xxxx portrait, crew member of IDEC Sport Maxi Trimaran, skipper Francis Joyon, prior to their circumnavigation record attempt, in La Trinite sur Mer, France, on october 13, 2015 – Photo Jean Marie Liot / DPPI / IDEC

Bernard Stamm portrait, crew member of IDEC Sport Maxi Trimaran, skipper Francis Joyon, prior to their circumnavigation record attempt, in La Trinite sur Mer, France, on october 13, 2015 - Photo Jean Marie Liot / DPPI / IDEC

Bernard Stamm portrait, crew member of IDEC Sport Maxi Trimaran, skipper Francis Joyon, prior to their circumnavigation record attempt, in La Trinite sur Mer, France, on october 13, 2015 – Photo Jean Marie Liot / DPPI / IDEC

xxxx portrait, crew member of IDEC Sport Maxi Trimaran, skipper Francis Joyon, prior to their circumnavigation record attempt, in La Trinite sur Mer, France, on october 13, 2015 - Photo Jean Marie Liot / DPPI / IDEC

xxxx portrait, crew member of IDEC Sport Maxi Trimaran, skipper Francis Joyon, prior to their circumnavigation record attempt, in La Trinite sur Mer, France, on october 13, 2015 – Photo Jean Marie Liot / DPPI / IDEC

Alex Pella portrait, crew member of IDEC Sport Maxi Trimaran, skipper Francis Joyon, prior to their circumnavigation record attempt, in La Trinite sur Mer, France, on october 13, 2015 - Photo Jean Marie Liot / DPPI / IDEC

Alex Pella portrait, crew member of IDEC Sport Maxi Trimaran, skipper Francis Joyon, prior to their circumnavigation record attempt, in La Trinite sur Mer, France, on october 13, 2015 – Photo Jean Marie Liot / DPPI / IDEC

 

Francis Joyon portrait, skipper of IDEC Sport Maxi Trimaran, prior to their circumnavigation record attempt, in La Trinite sur Mer, France, on october 13, 2015 - Photo Jean Marie Liot / DPPI / IDEC

Francis Joyon portrait, skipper of IDEC Sport Maxi Trimaran, prior to their circumnavigation record attempt, in La Trinite sur Mer, France, on october 13, 2015 – Photo Jean Marie Liot / DPPI / IDEC

IDEC Sport Maxi Trimaran crew members, skipper Francis Joyon, prior to their circumnavigation record attempt, in La Trinite sur Mer, France, on october 13, 2015 - Photo Jean Marie Liot / DPPI / IDEC

IDEC Sport Maxi Trimaran crew members, skipper Francis Joyon, prior to their circumnavigation record attempt, in La Trinite sur Mer, France, on october 13, 2015 – Photo Jean Marie Liot / DPPI / IDEC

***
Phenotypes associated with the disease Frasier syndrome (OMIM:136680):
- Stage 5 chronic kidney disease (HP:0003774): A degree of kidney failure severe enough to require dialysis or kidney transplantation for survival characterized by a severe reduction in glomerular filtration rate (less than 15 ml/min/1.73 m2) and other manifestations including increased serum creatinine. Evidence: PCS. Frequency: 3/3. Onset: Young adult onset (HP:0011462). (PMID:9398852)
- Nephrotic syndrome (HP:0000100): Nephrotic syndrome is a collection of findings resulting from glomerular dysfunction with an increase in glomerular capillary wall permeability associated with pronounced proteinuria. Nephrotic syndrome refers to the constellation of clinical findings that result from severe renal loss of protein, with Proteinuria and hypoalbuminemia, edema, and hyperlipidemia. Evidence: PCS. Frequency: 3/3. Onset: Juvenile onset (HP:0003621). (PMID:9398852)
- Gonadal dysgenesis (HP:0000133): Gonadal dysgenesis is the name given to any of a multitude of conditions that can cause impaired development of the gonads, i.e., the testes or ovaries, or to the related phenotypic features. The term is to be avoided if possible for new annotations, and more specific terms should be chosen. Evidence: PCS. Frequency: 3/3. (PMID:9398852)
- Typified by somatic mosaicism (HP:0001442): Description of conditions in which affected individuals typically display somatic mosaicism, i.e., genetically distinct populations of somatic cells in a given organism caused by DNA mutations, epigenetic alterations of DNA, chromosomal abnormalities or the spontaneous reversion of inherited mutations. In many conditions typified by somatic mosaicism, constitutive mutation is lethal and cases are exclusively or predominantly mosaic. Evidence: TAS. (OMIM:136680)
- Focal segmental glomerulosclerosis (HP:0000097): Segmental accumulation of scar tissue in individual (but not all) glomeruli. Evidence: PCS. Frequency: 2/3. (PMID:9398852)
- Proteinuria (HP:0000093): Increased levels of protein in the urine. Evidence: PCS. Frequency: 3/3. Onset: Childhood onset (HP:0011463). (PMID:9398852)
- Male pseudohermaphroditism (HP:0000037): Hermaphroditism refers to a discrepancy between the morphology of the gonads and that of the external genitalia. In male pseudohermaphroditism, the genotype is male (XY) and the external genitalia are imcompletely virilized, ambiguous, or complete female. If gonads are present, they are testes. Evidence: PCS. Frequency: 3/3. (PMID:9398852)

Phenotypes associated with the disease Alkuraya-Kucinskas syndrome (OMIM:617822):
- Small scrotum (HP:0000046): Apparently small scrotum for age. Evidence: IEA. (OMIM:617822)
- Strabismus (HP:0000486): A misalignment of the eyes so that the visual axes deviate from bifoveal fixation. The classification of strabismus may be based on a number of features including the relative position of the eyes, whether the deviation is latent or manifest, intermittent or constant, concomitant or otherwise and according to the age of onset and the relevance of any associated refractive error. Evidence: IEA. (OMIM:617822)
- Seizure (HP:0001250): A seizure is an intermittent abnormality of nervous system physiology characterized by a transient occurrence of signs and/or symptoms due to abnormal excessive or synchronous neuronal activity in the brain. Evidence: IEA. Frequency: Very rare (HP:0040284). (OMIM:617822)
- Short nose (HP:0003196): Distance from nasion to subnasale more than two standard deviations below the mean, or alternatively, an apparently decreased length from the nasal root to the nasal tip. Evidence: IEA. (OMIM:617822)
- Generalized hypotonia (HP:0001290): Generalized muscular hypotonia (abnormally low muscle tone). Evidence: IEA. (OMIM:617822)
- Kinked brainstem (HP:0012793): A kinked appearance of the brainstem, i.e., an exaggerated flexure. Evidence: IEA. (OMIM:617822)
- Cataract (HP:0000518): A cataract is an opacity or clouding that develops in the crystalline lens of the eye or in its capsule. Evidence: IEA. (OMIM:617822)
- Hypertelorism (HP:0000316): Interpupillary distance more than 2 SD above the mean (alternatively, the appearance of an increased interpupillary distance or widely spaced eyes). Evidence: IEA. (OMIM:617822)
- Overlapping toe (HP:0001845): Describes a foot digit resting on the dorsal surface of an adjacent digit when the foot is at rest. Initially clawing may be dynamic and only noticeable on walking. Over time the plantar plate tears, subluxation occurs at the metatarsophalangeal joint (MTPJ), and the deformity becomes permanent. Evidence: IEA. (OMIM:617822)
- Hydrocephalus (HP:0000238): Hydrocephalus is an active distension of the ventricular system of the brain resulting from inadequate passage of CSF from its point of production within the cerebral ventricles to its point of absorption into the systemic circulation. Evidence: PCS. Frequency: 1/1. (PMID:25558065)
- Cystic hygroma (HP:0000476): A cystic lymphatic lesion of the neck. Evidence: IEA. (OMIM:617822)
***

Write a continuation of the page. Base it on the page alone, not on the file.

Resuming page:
September 28th, 2016
IDEC SPORT will once again be tackling the Jules Verne Trophy, less than a year after their last attempt, when Francis Joyon’s crew only missed out on the record by two days. For the first time in the history of the Trophy, the crew will remain the same. For this wild bunch of just six, there is the feeling that the job needs to be completed.
At the finish in Brest last February, the six sailors on IDEC SPORT, without exception, stated that they wanted to get back together and sail around the world. A lot of people thought it was just a statement, a desire expressed in the heat of the moment at the finish, particularly as it is never easy to bring together such world-renowned sailors, who are often hired for other adventures or other races. It seemed that the likelihood of setting off with exactly the same crew was remote… but that is exactly what is going to happen.
They will all be there again ready to sail around the world, as soon as the opportunity presents itself. Maybe in late October, but in any case, “as early as possible,” declared Francis Joyon. In particular, because “there aren’t many of these opportunities between October and February” and by setting off early in the season, there is a greater likelihood of moving from one system to another on the final climb back up the Atlantic. Taking advantage of their first round the world voyage together, when they pulled off some remarkable achievements (Indian Ocean record, in particular) but above all, experienced an extraordinary human adventure, the six sailors on IDEC SPORT are going to do it all over again, hoping that they will be luckier this time and grab the record held by Loïck Peyron’s crew since 2012 – 45 days, 13 hours, 42 minutes and 53 seconds.
Francis Joyon portrait, skipper of IDEC Sport Maxi Trimaran, prior to their circumnavigation record attempt, in La Trinite sur Mer, France, on october 13, 2015 - Photo Jean Marie Liot / DPPI / IDEC

Francis Joyon portrait, skipper of IDEC Sport Maxi Trimaran, prior to their circumnavigation record attempt, in La Trinite sur Mer, France, on october 13, 2015 – Photo Jean Marie Liot / DPPI / IDEC

Francis Joyon presents…
Let’s leave the job of presenting the five sailors to Francis Joyon, who sailed 30,000 miles with them. They come from a range of backgrounds, but are all good all-rounders and motivated by the same goal – to become the fastest men around the world:
Alex Pella portrait, crew member of IDEC Sport Maxi Trimaran, skipper Francis Joyon, prior to their circumnavigation record attempt, in La Trinite sur Mer, France, on october 13, 2015 - Photo Jean Marie Liot / DPPI / IDEC

Alex Pella portrait, crew member of IDEC Sport Maxi Trimaran, skipper Francis Joyon, prior to their circumnavigation record attempt, in La Trinite sur Mer, France, on october 13, 2015 – Photo Jean Marie Liot / DPPI / IDEC

Alex Pella (SPAIN) 43